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Cults and legitimate religion: a fine line

Leugen9001
Posts: 495
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1/8/2016 5:18:40 AM
Posted: 11 months ago
Successful manipulators often get their way by tapping into people's weak points, namely emotion, and cult leaders know that trick well. When a cult leader seeks to start a cult, he usually makes his new spiritual ideas reference existing religious teachings that people are emotionally attached to in order to influence people as much as possible. He might claim that previous religious texts have been misinterpreted, and then subsequently offer his "correct", "uncorrupted" version of the sacred writings in question. The adherents of the cult then become a tightly knit group brought together by the cult leader's teachings, which often tell them to stop contacting the outside world. Being brainwashed, they become the cult leader's pawns that can be used by him to achieve his goals, usually wealth. Everyone, regardless of whether or not they're religious, thinks that cults are bad; however, some suggest that many of the world's major religions started as cults, and after their founders died, they became more moderate and less extreme, eventually becoming legitimate religious orientations.

Many legitimate religions' founders say that the world had been misinterpreting existing religious literature, and that they have the true interpretation. Others say that they have uncovered or received new religious revelations. This has lead to allegations that they are cults. For instance, Mormonism, which has been labeled as a cult by its critics, was started by Joseph Smith, who claimed that he was a prophet that received new religious teachings. Smith authored new religious texts, starting his new Christian sect. Going back in history, even religions which modern new religion movements are often based upon--including Christianity and Islam, have been labeled as cults by their critics. Some historians say that Christianity started as a small, regional cult that grew for many reasons, including the martyrdom that occurred under Roman rule. Other historians assert that Islam was created with the intention of appealing to Christians, as it states that the Bible is correct, but corrupted. As expected, these criticisms are controversial, perhaps more so than the same criticisms waged against more recent religious movements, possibly because of the fact that many historians subscribe to those religions.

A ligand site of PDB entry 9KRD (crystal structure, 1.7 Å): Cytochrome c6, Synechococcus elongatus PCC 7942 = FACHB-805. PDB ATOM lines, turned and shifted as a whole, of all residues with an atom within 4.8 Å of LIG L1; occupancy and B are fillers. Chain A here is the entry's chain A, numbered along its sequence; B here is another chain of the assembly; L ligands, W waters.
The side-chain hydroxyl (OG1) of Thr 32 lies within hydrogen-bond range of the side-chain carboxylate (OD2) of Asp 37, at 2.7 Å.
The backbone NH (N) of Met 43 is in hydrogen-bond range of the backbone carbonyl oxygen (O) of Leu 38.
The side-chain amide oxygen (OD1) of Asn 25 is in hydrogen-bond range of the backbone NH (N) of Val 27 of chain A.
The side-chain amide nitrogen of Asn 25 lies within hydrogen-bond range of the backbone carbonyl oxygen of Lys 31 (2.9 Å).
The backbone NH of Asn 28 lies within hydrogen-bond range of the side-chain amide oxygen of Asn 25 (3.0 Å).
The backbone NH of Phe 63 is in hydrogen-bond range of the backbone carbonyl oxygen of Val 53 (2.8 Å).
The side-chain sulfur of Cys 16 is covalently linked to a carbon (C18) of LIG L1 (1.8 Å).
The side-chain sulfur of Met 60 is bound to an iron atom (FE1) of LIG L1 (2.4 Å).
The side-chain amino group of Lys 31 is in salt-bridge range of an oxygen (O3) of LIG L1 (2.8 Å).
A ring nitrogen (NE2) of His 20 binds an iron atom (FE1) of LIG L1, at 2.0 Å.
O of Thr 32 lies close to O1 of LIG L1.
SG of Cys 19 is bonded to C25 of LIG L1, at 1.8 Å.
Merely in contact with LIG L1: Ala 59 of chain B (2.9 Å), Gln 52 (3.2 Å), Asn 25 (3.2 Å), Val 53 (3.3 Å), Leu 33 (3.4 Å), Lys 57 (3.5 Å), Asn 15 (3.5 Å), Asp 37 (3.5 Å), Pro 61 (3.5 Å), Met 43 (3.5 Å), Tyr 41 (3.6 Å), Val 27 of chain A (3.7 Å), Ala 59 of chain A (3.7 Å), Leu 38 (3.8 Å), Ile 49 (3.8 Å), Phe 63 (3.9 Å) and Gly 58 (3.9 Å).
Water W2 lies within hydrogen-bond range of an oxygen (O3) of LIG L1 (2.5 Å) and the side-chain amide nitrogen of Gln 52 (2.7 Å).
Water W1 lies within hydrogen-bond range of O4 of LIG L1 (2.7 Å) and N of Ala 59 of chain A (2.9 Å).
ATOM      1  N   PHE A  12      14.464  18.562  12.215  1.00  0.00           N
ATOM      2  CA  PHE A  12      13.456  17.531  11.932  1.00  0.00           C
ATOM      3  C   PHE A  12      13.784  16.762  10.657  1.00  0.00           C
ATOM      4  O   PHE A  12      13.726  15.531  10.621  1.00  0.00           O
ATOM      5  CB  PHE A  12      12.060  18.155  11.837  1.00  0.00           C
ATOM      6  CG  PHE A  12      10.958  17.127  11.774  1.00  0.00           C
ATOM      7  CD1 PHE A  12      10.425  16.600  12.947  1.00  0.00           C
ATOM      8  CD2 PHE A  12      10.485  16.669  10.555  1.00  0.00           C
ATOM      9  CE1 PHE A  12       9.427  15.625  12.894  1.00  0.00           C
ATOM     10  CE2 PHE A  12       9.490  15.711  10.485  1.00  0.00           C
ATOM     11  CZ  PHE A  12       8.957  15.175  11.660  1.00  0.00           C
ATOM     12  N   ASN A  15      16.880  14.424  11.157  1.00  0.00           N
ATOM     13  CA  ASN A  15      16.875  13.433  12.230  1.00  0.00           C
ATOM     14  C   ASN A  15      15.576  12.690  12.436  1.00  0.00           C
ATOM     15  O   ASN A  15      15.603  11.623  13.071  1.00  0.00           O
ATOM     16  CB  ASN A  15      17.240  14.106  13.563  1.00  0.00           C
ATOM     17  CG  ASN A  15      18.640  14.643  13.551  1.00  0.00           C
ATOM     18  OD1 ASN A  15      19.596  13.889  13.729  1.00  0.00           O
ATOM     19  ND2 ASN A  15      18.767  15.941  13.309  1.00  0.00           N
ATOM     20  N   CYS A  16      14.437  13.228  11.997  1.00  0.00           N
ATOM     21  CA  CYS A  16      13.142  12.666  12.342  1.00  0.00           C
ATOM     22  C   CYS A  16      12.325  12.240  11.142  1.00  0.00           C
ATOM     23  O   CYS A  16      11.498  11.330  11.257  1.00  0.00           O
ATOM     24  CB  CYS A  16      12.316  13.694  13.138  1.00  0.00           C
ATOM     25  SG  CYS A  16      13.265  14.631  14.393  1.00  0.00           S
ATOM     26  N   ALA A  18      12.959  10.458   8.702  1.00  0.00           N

Perhaps "cult" is a loaded word that had become nothing but a piece of rhetoric people throw against religious systems that they don't like. Labelling something a "cult" makes people look at it in disdain: many mass murders and suicides, including the infamous Jonestown "don't drink the powdered drink beverage" incident and a terrorist attack on Japanese public transit by Aum Shrinkyo, were caused by cults. In some cases, this can allow not-so-bright people to discredit any major religious system without using any proper arguments, simply by labelling it as a dangerous "cult".

Then again, some not-so-pleasant actions have been done by members of a major religion ostensibly for religious purposes in the past. Homophobic hate crimes, abortion clinic bombings, and terrorist attacks all have been done in the name of religion. I believe that those unfortunate events are being exploited as political by people who would like to paint legitimate religions as dangerous cults; for instance, some have lamented that religion, an "outdated, barbaric system that has no place in modern society", is responsible for a plethora of immoral events.

Where should we draw the line between a cult and a legitimate belief system? Are all religions cults, or is "cult" just a snarl word used to discredit legitimate beliefs?
:) nac
Jovian
Posts: 1,719
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1/11/2016 3:56:23 PM
Posted: 11 months ago
At 1/8/2016 5:18:40 AM, Leugen9001 wrote: